Turin, Italy based Technical Brutal Death Metal group Septycal Gorge have been in existence since 2004. Chances are fairly high you have come across them, their material, or perhaps even their name at some point of your life by today, even though their output has not been that abundant. The year they formed saw their first demo, followed by the Delivering Hidden Mutilation EP in 2005, and their debut full-length Growing Seeds of Decay. Come 2007 the pattern was reset, issuing another demo, a four-way split with Modus Delicti, Onirik, and Fleshgod Apocalypse titled Da Vinci Death Code, and their follow-up album Erase the Insignificant in 2009. After having worked with a number of underground labels like Mutilated Records and Permeated Records, the band went on to record and independently release their third full-length, Scourge of the Formless Breed, which was picked up by Comatose Music for distribution one month later. But have the years shown a band maturing in brutality, or is this another example of when modern production values go bad?

Right away you can pick up on a slightly muffled sound to Scourge of the Formless Breed, as if some heavy fog or congealing substance had been placed atop it somehow to dilute the bite a bit. Thankfully a lot of it can be restored by amping the volume up, as this album does seem to have a lower than normal volume level. In order to get the typical output through my speakers, I had to literally double the volume. Once you get that straightened out, you find a rich distortion to the guitars that varies between bludgeoning and sharpened enough to have some edge, a strong bass guitar presence, and the drum kit overall sounds pretty good and without over compression of any sort. The vocals also come through fairly well, though the lower tone of the gutturals can sometimes get lost in the thick, murky music being performed.

You can still pick up on the crisp digital presence, which is a plus as far as the technical aspect of the group's sound goes. It also helps prevent the album from sounding robotic. The fact that this also lends to the need to crank the speakers louder than normal is just a slight annoyance that can be overlooked since, clearly, what is hidden behind the restrictive outer coating is far more impressive than what ends up coming through your speakers because of it. Either way, "Slaughter Conceived" still ends up a punishing track that often explodes thanks largely to the energetic drumming and well timed sudden bursts of adrenaline, bass drops, and technical supremacy. The latter of those elements just continues to tighten as the performance carries on, eventually recapturing the haunting glory the riffs started out with by shifting to an equally eerie melodic segment by three minutes in that asserts a little attitude as well as it slowly fades out to a dull, distant rumbling and the sound of steel striking steel in the distance. "Deeds of Eternity" is a different beast al together, crushing the listener with simpler chords that put the focus on the bass guitar to present a truly crushing sound against the steady click of the bass kicks.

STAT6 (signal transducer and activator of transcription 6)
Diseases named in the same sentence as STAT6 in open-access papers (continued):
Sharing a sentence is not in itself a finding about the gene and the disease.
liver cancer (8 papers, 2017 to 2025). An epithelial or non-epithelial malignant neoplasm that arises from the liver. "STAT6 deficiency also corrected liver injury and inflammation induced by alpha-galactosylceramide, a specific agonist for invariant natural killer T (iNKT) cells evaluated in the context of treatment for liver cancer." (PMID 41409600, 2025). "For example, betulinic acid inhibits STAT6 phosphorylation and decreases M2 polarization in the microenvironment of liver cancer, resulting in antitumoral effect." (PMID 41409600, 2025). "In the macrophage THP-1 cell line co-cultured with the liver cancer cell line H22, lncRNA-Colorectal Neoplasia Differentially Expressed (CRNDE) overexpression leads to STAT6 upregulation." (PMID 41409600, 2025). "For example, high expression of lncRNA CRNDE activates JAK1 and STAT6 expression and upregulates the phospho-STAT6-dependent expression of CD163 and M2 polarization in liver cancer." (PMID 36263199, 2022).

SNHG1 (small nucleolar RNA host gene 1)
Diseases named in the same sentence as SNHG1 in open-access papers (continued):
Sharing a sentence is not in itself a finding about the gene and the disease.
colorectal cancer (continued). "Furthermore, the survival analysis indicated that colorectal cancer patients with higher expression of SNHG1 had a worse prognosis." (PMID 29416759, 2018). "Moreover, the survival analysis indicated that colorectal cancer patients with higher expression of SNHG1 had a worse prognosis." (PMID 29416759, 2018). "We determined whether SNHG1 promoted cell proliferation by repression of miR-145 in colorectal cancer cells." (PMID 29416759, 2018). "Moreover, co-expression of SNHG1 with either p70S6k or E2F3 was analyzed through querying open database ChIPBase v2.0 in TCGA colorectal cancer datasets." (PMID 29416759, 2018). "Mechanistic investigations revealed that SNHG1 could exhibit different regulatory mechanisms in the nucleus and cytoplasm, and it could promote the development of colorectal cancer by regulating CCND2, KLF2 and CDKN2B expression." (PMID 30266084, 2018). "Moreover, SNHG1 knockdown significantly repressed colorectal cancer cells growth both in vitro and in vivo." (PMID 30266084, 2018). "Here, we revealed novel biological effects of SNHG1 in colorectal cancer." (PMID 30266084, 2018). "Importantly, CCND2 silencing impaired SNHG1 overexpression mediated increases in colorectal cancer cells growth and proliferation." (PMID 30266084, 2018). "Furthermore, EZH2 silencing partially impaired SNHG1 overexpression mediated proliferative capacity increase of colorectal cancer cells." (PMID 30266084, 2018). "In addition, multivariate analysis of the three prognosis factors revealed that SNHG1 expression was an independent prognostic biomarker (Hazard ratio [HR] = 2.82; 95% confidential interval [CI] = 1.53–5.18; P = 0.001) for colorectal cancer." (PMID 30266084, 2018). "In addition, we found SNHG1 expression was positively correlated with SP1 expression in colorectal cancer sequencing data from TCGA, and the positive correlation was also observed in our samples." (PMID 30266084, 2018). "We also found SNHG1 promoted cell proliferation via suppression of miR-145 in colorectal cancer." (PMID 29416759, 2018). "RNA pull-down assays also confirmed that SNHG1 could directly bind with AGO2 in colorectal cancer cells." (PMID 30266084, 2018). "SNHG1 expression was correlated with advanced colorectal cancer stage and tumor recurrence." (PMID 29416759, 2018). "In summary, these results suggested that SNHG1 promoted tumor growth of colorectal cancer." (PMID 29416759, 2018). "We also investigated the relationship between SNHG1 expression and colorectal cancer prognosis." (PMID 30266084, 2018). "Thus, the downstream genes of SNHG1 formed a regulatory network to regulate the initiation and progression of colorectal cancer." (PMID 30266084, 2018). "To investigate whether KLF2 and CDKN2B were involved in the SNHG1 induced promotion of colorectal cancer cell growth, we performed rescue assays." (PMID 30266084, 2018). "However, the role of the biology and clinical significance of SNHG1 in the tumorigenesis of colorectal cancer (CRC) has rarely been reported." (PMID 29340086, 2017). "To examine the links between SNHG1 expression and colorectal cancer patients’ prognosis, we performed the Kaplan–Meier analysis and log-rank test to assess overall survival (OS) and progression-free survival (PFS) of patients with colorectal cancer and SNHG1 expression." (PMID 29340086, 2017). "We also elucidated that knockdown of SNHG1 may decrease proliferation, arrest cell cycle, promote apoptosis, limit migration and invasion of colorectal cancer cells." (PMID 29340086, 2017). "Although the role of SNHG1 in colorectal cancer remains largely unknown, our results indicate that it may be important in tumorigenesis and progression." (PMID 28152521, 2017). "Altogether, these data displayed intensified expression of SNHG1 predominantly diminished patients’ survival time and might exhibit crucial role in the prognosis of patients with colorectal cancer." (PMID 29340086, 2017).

Of course you have some that aren't quite too technical. "Living Torment of the Sleeping" is a short burst of Brutal Death Metal goodness after the long, burdening introduction. There are some tighter passages at times, most of which play up a creepy uneasiness quite well, though the furious drumming really helps breathe a little extra life into the performance. "Coil of Nothingness" plays up this traditional Brutal Death Metal tone again, though it isn't quite as vibrant. The drums don't quite stand out as much, leaving the guitars and bass to fill things up, which instead come off incredibly muffled and dull until about the last minute.

In the middle of this album also stands two songs that end up being connected. "No Spawn No Reign (Sons of Enoch Pt. 1)" occasionally brings the bass forward in the mix, providing enough backbone to make the simpler passages a little bulkier. Of course the more complex passages, as well as the highly melodic moments, present the richest material of an otherwise kind of empty but still good performance. "Breed of the Rejected (Sons of Enoch Pt. 2)" is the polar opposite though, which doesn't work in its favor all the time. This one is largely technical riffs and timing signatures, sometimes throwing in a concentration of bass driving riffs similar to Progressive Death Metal band's like Obscura and one note chugs that remind any seasoned genre veteran of lazy Deathcore breakdowns. Thankfully these random moments are literally just that, though still exist long enough to act as blemishes on a sturdy compositition.

On the band's official Bandcamp page for this release, the reason given for the gap of silence between albums was due to "tons of personal and physical problems which lead to all this delay" behind Scourge of the Formless Breed. It may have taken about five years, but in the end it was worth the wait. Septycal Gorge do a great job at mixing together punishing technicality and brutality with plenty of unsettling melodies, not to mention some crushing grooves and generally burdening environments. The only problem to really be had is the volume level and how much lower it is compared to your typical modern day recording. Whatever the reason behind it, you can remedy the bite it removes somewhat by cranking the volume up until it sounds about where you normally would have it when blasting your favorite recordings. Aside that and the one or two songs that just don't quite hit the same way, though are far from what one would consider filler material, Scourge of the Formless Breed is is an impressive follow-up fans of the genre should definitely check out.

Review originally composed for Apoch's Metal Review.